We are normally informed about supply chain hacks like this one from sources such as US-CERT (Homeland Security), DoD ARCYBER, SANS and the like. Official sources like these are important to follow to stay current, but yesterday we saw one happen more or less in real time.
When we released Concrete CMS version 9 in 2021 we promised to continue to release security updates for the 8.5.x branch until at least May 1st, 2022.
We are now extending that support period through December 31st, 2022.
If you are running a Concrete Version below 9, we recommend you implement the mitigation - a header configuration applied to nginx or apache.
We patch and update stuff all the time behind the scenes for our Concrete CMS Hosting clients without blogging about it. However, there is a lot of publicity about PWNKIT CVE-2021-4034, a major Linux vulnerability so hot off the presses that the CVE is still in “reserved” status. This vulnerability allows basic users to gain root access. Hence, we are writing to let you know that we have implemented the suggested mitigation for all our servers and have tested to verify that the mitigation works.
We listened! Concrete CMS now has a Configuration Best Practices documentation page which provides a checklist to help you make sure that your Concrete site is secure!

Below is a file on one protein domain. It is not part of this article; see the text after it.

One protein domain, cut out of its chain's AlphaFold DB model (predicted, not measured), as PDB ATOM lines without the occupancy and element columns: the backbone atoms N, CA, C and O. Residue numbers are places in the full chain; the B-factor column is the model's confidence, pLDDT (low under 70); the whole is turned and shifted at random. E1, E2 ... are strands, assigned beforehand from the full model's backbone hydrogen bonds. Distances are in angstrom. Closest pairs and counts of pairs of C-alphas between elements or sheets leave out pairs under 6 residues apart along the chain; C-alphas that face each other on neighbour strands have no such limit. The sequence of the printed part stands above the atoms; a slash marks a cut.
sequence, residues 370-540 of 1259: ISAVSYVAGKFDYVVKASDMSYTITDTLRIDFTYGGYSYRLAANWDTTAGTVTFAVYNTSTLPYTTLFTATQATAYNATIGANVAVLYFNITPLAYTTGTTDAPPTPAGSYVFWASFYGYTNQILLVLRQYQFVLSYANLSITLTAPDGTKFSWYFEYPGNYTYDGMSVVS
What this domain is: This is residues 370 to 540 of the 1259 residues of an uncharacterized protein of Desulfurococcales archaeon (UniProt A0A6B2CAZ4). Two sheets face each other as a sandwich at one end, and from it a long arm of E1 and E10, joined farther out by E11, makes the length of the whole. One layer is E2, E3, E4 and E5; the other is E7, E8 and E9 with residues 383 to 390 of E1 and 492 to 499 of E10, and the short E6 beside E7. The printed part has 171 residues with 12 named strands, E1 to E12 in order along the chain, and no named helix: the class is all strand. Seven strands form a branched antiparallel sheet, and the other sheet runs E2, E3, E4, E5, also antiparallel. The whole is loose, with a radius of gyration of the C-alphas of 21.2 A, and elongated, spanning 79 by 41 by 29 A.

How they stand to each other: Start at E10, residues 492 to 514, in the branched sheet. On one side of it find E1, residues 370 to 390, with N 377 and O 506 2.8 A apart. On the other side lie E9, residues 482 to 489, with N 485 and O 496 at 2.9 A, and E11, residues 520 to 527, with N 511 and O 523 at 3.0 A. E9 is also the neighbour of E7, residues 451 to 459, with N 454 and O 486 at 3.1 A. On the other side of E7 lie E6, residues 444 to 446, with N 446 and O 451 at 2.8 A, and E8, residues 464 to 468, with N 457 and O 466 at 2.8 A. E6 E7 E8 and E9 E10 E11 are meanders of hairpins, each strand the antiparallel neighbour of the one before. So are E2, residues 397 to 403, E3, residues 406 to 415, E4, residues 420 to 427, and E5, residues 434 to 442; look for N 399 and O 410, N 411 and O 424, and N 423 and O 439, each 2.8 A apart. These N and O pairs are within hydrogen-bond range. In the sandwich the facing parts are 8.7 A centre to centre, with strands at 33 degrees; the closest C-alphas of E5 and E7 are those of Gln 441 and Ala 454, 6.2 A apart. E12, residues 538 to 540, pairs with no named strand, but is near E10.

Update Dec 28, 2021. We are aware of CVE-2021-44832 and are continuing to patch any systems that include log4j updated as patches become available.
Update Dec 20 2021: We are keeping any systems that include log4j updated as patches become available additional CVEs related to Log4j. This blog relates to the original Apache Log4j CVE-2021-44228. We are aware of CVE-2021-45105 and have applied all available mitigations and updates.
Dec 15 2021: This blog is an update to the previous blog about Concrete and the Log4j vulnerability posted Dec 13.
Update Dec 28, 2021. We are aware of CVE-2021-44832 and are continuing to patch any systems that include log4j updated as patches become available
Update Dec 20, 2021: We are keeping any systems that include log4j updated as patches become available for additional CVEs related to Log4j. This blog relates to the original Apache Log4j CVE-2021-44228. We posted a blog about follow on vulnerability CVE 2021-45046. We are aware of CVE-2021-45105 and have applied all available mitigations and updates. We are remaining vigilant.
On December 9, 2021 a serious vulnerability in the Java-based logging package Log4j was publicly disclosed. In broad strokes, this vulnerability (CVE-2021-44228) allows an attacker to execute code on a remote server, it’s a pretty big deal.
In the past several days, there have been a number of articles raising the alarm about content management systems which allow executable files to be uploaded by an administrator, who already has complete control over the website.
A vulnerability in concrete5 which permitted authenticated users to view the contents of arbitrary messages was reported on February 11, 2019. No information identifying individuals was exposed. A fix was added to the concrete5 repository on Monday, February 15, 2019 and mitigated on the concrete5.org website on Wednesday, February 20, 2019.
All concrete5 sites should update to versions 8.4.5 or 184.108.40.206. The concrete5.org website has been upgraded and messages are no longer vulnerable, and no evidence was found that suggests this vulnerability was exploited on the website.